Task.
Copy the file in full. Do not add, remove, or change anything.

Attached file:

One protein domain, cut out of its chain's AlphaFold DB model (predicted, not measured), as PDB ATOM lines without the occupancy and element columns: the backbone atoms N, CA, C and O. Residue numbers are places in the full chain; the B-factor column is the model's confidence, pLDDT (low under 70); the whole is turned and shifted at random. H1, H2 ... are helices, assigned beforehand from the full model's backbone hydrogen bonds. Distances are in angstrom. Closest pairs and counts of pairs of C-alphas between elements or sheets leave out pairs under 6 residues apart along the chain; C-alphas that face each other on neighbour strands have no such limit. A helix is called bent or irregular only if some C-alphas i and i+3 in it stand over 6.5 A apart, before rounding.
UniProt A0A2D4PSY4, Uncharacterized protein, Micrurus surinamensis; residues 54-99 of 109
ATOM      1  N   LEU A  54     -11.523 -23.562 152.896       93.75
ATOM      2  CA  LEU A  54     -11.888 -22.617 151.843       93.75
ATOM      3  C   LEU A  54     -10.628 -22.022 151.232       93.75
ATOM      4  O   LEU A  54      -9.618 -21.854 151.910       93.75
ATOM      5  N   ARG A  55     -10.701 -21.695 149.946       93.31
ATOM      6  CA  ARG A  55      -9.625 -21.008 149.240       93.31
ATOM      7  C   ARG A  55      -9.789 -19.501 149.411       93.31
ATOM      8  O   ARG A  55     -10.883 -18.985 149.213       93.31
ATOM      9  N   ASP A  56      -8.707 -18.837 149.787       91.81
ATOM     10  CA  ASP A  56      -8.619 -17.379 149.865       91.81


One protein domain, cut out of its chain's AlphaFold DB model (predicted, not measured), as PDB ATOM lines without the occupancy and element columns: the backbone atoms N, CA, C and O. Residue numbers are places in the full chain; the B-factor column is the model's confidence, pLDDT (low under 70); the whole is turned and shifted at random. H1, H2 ... are helices, assigned beforehand from the full model's backbone hydrogen bonds. Distances are in angstrom. Closest pairs and counts of pairs of C-alphas between elements or sheets leave out pairs under 6 residues apart along the chain; C-alphas that face each other on neighbour strands have no such limit. A helix is called bent or irregular only if some C-alphas i and i+3 in it stand over 6.5 A apart, before rounding.
UniProt A0A2D4PSY4, Uncharacterized protein, Micrurus surinamensis; residues 54-99 of 109
ATOM      1  N   LEU A  54     -11.523 -23.562 152.896       93.75
ATOM      2  CA  LEU A  54     -11.888 -22.617 151.843       93.75
ATOM      3  C   LEU A  54     -10.628 -22.022 151.232       93.75
ATOM      4  O   LEU A  54      -9.618 -21.854 151.910       93.75
ATOM      5  N   ARG A  55     -10.701 -21.695 149.946       93.31
ATOM      6  CA  ARG A  55      -9.625 -21.008 149.240       93.31
ATOM      7  C   ARG A  55      -9.789 -19.501 149.411       93.31
ATOM      8  O   ARG A  55     -10.883 -18.985 149.213       93.31
ATOM      9  N   ASP A  56      -8.707 -18.837 149.787       91.81
ATOM     10  CA  ASP A  56      -8.619 -17.379 149.865       91.81